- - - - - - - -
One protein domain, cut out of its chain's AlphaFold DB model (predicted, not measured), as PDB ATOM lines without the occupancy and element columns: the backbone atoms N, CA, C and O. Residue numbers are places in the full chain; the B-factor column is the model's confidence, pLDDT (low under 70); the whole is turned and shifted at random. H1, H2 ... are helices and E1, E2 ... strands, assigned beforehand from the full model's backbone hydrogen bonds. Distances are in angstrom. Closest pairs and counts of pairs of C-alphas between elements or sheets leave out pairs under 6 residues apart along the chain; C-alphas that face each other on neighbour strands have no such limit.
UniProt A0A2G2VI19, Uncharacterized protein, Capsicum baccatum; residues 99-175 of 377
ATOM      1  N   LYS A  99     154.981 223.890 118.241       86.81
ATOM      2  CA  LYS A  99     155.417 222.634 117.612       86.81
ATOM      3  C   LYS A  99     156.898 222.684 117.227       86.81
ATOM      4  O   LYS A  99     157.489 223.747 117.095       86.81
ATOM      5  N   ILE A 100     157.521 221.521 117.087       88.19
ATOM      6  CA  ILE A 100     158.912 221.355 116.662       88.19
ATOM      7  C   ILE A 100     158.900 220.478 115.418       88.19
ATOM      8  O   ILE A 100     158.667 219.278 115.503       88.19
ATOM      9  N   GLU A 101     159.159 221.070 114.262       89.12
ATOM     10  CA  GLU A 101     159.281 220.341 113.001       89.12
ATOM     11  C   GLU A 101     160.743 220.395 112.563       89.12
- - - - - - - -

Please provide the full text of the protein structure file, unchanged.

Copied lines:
One protein domain, cut out of its chain's AlphaFold DB model (predicted, not measured), as PDB ATOM lines without the occupancy and element columns: the backbone atoms N, CA, C and O. Residue numbers are places in the full chain; the B-factor column is the model's confidence, pLDDT (low under 70); the whole is turned and shifted at random. H1, H2 ... are helices and E1, E2 ... strands, assigned beforehand from the full model's backbone hydrogen bonds. Distances are in angstrom. Closest pairs and counts of pairs of C-alphas between elements or sheets leave out pairs under 6 residues apart along the chain; C-alphas that face each other on neighbour strands have no such limit.
UniProt A0A2G2VI19, Uncharacterized protein, Capsicum baccatum; residues 99-175 of 377
ATOM      1  N   LYS A  99     154.981 223.890 118.241       86.81
ATOM      2  CA  LYS A  99     155.417 222.634 117.612       86.81
ATOM      3  C   LYS A  99     156.898 222.684 117.227       86.81
ATOM      4  O   LYS A  99     157.489 223.747 117.095       86.81
ATOM      5  N   ILE A 100     157.521 221.521 117.087       88.19
ATOM      6  CA  ILE A 100     158.912 221.355 116.662       88.19
ATOM      7  C   ILE A 100     158.900 220.478 115.418       88.19
ATOM      8  O   ILE A 100     158.667 219.278 115.503       88.19
ATOM      9  N   GLU A 101     159.159 221.070 114.262       89.12
ATOM     10  CA  GLU A 101     159.281 220.341 113.001       89.12
ATOM     11  C   GLU A 101     160.743 220.395 112.563       89.12